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Match-fixing still haunts Pakistan Cricket

Pakistan’s reputation on match-fixing has remained questionable over the years. After the third one day international against England the suspicions echoed yet again. Though dispelled by the ICC, Pakistan is yet to take any solid action against the tainted players.

Waqar Younis had been reluctant in the past over assisting Pakistan to curb match-fixing.

Dave Richardson, chief executive of the International Cricket Council, appears confident the third one-day international between England and Pakistan this week was clean despite reports of irregular betting patterns before the game.

Suspicion was aroused after England were backed as strong favourites to win the game in Sharjah on Wednesday, a rare occurrence when they play in Asia. Pakistan’s performance then drew suspicion as they suffered three run outs and collapsed, losing eight wickets for 75 runs.  

It is understood that after making initial inquiries, the ICC is satisfied at the moment that nothing untoward happened in Sharjah, a venue mired in match-fixing scandal during the 1990s.

“Pakistan players are reporting every approach that seems to come their way. I wouldn’t be too suspicious if I were you. You can’t be absolutely certain that it’s clean, but the signs are good,” Richardson told the BBC.

ICC anti-corruption officers have policed the games in the United Arab Emirates and ejected from grounds spectators suspected of ‘courtsiding’, which involves individuals in constant contact on mobile phones with bookies in India and relaying live information in order to beat the time delay on satellite television images which can be up to 15 seconds behind play.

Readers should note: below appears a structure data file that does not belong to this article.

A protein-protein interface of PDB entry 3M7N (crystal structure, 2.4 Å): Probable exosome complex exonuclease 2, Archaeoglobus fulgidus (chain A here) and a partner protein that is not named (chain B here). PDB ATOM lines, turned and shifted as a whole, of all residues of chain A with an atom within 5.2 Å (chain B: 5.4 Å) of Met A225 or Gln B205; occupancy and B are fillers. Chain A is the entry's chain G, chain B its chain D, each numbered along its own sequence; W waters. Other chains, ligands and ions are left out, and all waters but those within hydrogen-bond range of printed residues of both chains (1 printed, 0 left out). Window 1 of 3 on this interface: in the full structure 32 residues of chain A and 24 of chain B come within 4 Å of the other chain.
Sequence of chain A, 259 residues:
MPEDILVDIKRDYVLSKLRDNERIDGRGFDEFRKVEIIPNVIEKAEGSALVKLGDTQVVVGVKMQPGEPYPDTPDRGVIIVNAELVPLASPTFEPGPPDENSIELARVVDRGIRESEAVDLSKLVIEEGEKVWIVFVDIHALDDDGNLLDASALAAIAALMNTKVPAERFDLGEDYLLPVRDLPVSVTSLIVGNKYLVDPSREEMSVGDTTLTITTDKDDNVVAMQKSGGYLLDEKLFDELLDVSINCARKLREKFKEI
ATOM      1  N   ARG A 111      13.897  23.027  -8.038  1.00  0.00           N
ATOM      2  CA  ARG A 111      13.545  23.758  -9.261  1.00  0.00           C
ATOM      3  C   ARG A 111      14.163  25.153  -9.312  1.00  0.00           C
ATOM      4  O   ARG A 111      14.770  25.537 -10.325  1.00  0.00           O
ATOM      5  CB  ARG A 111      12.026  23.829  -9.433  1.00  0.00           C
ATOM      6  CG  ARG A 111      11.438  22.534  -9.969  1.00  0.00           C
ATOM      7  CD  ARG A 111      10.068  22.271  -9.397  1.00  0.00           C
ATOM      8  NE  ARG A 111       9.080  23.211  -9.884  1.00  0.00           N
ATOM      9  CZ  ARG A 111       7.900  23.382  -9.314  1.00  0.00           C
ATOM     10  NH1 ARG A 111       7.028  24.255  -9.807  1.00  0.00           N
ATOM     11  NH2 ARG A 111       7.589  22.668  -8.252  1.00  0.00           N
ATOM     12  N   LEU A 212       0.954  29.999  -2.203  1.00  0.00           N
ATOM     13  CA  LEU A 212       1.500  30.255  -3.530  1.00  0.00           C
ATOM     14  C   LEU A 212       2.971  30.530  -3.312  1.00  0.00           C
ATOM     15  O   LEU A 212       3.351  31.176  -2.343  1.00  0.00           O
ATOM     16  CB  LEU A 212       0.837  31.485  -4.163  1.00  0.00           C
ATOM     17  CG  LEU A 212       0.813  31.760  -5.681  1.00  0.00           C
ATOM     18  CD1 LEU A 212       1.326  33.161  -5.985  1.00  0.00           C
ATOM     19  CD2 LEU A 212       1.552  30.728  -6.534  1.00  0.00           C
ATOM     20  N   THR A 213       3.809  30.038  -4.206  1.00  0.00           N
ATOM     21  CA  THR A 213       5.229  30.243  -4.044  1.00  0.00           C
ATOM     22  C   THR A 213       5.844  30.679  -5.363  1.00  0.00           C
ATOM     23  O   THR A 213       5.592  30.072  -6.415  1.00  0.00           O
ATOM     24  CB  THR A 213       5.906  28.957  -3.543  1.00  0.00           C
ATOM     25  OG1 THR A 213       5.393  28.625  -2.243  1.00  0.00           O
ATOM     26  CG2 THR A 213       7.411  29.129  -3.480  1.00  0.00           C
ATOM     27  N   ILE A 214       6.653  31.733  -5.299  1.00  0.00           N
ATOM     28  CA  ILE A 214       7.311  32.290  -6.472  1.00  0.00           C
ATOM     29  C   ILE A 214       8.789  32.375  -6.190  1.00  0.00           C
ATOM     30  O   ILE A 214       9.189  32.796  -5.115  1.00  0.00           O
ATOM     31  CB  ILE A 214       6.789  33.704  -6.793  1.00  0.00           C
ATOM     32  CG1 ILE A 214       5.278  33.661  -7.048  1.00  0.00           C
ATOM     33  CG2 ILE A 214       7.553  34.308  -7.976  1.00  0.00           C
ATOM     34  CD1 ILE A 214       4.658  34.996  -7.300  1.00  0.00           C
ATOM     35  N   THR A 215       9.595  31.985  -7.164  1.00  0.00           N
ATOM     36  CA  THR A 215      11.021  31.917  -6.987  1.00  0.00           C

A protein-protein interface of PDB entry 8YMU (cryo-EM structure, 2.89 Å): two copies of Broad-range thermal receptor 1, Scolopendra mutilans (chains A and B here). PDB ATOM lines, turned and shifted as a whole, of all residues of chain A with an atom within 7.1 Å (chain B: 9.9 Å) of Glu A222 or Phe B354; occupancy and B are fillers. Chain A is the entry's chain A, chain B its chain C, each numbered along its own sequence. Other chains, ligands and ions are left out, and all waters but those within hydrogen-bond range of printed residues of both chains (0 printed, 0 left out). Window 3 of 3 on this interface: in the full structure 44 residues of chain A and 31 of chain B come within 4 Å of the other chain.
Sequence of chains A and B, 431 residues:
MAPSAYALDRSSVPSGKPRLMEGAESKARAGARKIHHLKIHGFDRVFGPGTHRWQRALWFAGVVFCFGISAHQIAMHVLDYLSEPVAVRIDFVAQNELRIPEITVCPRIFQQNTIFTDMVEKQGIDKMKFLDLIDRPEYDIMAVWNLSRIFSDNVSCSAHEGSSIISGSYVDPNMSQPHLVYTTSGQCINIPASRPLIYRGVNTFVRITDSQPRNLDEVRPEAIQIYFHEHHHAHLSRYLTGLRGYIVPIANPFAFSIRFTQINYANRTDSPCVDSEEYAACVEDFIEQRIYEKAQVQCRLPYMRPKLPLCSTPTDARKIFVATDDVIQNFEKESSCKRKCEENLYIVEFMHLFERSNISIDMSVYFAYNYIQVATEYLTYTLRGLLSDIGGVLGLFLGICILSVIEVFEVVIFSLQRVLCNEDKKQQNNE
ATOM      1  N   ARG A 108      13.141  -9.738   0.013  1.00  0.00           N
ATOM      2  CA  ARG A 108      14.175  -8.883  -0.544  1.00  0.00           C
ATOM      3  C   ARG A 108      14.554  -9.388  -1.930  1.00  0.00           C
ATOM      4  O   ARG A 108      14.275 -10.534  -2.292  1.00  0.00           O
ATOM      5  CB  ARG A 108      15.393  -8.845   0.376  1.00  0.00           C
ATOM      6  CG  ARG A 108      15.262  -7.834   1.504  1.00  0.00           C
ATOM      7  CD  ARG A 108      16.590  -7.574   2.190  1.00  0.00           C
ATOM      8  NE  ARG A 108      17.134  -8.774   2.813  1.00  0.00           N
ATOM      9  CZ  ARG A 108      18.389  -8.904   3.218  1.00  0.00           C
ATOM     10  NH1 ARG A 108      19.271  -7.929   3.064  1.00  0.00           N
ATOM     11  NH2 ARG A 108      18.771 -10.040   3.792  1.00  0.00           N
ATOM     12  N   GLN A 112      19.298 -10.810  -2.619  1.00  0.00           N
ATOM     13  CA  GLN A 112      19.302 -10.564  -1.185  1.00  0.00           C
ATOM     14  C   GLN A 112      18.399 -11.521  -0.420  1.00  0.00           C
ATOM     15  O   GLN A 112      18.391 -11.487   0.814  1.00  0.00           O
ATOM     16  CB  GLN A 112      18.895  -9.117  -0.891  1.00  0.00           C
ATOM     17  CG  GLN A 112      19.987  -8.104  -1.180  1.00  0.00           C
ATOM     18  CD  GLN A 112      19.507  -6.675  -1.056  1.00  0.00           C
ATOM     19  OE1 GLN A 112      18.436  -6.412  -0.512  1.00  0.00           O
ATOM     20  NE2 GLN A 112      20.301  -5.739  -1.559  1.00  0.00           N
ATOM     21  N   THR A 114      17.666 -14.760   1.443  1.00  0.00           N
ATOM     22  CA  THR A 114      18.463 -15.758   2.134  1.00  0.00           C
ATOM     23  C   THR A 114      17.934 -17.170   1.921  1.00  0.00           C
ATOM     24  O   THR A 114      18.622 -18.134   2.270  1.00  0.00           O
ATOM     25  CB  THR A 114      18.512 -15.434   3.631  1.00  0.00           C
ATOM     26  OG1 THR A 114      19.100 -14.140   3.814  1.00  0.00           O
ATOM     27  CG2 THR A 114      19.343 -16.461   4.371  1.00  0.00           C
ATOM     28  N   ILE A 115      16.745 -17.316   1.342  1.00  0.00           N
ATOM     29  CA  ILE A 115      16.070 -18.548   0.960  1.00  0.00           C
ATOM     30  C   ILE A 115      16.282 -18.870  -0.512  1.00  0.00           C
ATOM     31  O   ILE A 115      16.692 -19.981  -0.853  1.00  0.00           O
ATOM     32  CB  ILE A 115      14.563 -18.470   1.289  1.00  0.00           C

It is understood that after making initial inquiries, the ICC is satisfied at the moment that nothing untoward happened in Sharjah, a venue mired in match-fixing scandal during the 1990s.

“Pakistan players are reporting every approach that seems to come their way. I wouldn’t be too suspicious if I were you. You can’t be absolutely certain that it’s clean, but the signs are good,” Richardson told the BBC.

ICC anti-corruption officers have policed the games in the United Arab Emirates and ejected from grounds spectators suspected of ‘courtsiding’, which involves individuals in constant contact on mobile phones with bookies in India and relaying live information in order to beat the time delay on satellite television images which can be up to 15 seconds behind play.

 

Pakistan's court had doubted Mushtaque Ahmed over integrity. Players with dubious past are closely engaged with Pakistan Cricket

 

The betting industry shares information with sporting governing bodies and investigators at the ICC and the England & Wales Cricket Board have relied on their expertise in past investigations.

Proving a link between strange betting patterns and actual fixes on the field is extremely difficult and relies on the help of whistle-blowers to provide inside information.

Bookies with even a scrap of inside information can manipulate odds in their favour. Often the ‘courtsiders’ are the first link in the chain which is why ACSU officers constantly scan the crowd, using the help of television broadcasters, to spot any suspicious behaviour.

 

Pakistan has yet to order any formal investigation over the match-fixing in the past, it has rather employed all the cricketers with dubious past at key positions with Pakistan Cricket team. A Pakistani, court as asked these cricketers to be kept away from the board matters. Even Waqar Younis and Mushtaq Ahmed had remained questionable in the past as observed by the court.

Posted on November 22, 2014

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